Where the crisis lies
Entrepreneur and Sandbox Studios’s founder Kiana “rookz” Eastmond is tapped into the creative sector in the city, and she believes creatives are in crisis in Canada—especially Toronto. She started her journey as an artist and understands all too well how the right support can go a long way. However, speaking with rookz opened up yet another interesting perspective in this conversation. While many are losing a phenomenal resource like Artscape, what if there was no Artscape? Her reasoning comes from the understanding that assistance from outlets such as Artscape was created to supplement your journey, not fully fund it.
“I believe organizations like Artscape are incredible. The work they’ve done to protect artists' interest in a space is integral and powerful. But one of the things that I’ve always said about Canada’s funding system is that it should come with capacity and increase. While I appreciate social support, it’s also important that people are able to grow while they have the opportunity to experience support.”
This is a valid point. As much as creatives love to bring art into existence for their enjoyment and the sake of societal enrichment, artists do have mouths to feed and shelter to pay for—whether for themselves or a family unit. How can they do so moving forward if they’re not taught the basics of surviving independently? Ideally, rookz believes that teaching creatives how to thrive without funding will give them the tools needed to avoid the starving artist trope.
What economic development is happening on the backend to ensure this isn’t permanent? It shouldn’t be a permanent situation but a buffer to help artists create and learn the business of their trade. “If artists cannot make money off their art, it doesn’t matter how many programs we create to support them. For some of the bandaid solutions we create, we have to start having long-term thoughts about how this impacts people overall. And we’re the ones who get impacted the most. When we can receive government funds to create economic relief, we also have to do economic education,” says rookz.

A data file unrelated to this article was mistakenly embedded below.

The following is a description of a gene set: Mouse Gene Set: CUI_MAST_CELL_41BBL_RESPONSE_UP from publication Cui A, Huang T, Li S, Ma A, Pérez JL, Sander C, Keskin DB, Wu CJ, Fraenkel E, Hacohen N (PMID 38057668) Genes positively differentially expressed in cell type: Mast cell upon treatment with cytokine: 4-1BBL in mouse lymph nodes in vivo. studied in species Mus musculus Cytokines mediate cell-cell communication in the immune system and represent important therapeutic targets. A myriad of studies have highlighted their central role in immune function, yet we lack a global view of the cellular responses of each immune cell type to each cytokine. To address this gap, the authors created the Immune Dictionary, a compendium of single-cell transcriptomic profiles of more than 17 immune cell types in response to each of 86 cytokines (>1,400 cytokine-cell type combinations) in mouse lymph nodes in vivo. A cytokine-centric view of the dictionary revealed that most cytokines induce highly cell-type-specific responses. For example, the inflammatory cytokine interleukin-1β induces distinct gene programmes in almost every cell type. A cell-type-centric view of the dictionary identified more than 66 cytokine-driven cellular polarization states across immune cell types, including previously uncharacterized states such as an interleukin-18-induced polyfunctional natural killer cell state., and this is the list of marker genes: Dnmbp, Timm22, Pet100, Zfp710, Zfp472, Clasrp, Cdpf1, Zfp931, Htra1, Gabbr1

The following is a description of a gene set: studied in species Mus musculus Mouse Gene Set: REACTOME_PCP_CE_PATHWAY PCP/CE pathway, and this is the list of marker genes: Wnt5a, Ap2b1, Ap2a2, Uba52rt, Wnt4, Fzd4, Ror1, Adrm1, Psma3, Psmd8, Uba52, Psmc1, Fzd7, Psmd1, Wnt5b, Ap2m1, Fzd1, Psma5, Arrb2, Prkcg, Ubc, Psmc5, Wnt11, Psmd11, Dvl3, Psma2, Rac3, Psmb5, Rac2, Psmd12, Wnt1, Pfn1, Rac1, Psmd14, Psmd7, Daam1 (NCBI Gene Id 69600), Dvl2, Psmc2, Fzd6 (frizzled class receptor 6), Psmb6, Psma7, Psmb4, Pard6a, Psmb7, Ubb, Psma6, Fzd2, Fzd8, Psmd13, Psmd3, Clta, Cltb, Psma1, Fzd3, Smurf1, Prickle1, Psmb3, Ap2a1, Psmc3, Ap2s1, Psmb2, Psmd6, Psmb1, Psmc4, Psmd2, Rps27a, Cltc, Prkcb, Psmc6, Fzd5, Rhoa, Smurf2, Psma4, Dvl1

To sum it up, rooks says, “Use the support. But the support cannot become a lifestyle.”
During the pandemic, it was the work of creatives that kept a lot of us sane. Whether it was DJs on Twitch, Verzuz on Instagram, or rereads of Broadway plays on YouTube. That’s a clear indication that creators are valuable, essential even for our self-care; for us to unwind and be free during the 24-hour clamour we live daily.
At the time of this writing, Artscape created a special campaign called ‘Support The Creative Community,’ supported by the partners and community to help the creatives affected by the news. Also, as per our mayor, Olivia Chow, on September 2, receivership was delayed for 30 days with support from TD Canada Trust and the city. Unfortunately, that deadline is swiftly approaching, so we must stay tuned for what’s next for the arts community.
Palmer made an interesting point before we signed off that rang true. Imagine what we can do with the right support system behind us. Toronto is a city brimming with creators. The results can be unfavourable if the city or government doesn’t pour into or apply vested interests into our creatives. It’s really that simple.
“When I look at artists like Drake, Jessie Reyez, and Abel Tesfaye, aka The Weeknd, that have been in the arts with very minimal support and look at what they’ve been able to do, imagine if you were to provide some support! Many artists just need peace of mind, so they can flourish.”